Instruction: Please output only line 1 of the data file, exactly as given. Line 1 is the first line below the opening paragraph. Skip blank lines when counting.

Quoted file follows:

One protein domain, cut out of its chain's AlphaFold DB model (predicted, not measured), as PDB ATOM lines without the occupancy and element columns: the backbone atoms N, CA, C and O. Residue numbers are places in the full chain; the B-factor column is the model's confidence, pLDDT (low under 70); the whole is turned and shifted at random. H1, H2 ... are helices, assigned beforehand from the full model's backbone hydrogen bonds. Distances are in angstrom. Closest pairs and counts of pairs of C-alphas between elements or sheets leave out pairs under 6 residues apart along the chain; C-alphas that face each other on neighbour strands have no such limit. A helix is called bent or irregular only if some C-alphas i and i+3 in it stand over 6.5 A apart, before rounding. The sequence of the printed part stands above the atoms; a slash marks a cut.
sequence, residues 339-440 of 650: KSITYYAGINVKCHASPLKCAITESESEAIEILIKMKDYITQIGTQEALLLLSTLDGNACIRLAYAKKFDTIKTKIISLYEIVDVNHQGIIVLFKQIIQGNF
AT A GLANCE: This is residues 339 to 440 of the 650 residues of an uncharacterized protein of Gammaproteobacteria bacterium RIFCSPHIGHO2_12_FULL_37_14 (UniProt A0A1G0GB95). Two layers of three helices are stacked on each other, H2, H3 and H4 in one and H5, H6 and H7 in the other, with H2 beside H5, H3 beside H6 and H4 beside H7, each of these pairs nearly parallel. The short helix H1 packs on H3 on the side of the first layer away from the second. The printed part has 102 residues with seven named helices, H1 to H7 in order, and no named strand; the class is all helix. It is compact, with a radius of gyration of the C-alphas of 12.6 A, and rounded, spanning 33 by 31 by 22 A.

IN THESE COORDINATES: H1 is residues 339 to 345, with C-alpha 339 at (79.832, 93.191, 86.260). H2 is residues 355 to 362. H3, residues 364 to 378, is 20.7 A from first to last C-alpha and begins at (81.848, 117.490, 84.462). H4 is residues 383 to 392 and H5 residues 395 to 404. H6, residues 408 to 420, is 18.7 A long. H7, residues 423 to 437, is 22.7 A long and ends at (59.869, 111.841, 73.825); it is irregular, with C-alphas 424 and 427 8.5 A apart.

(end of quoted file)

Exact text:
sequence, residues 339-440 of 650: KSITYYAGINVKCHASPLKCAITESESEAIEILIKMKDYITQIGTQEALLLLSTLDGNACIRLAYAKKFDTIKTKIISLYEIVDVNHQGIIVLFKQIIQGNF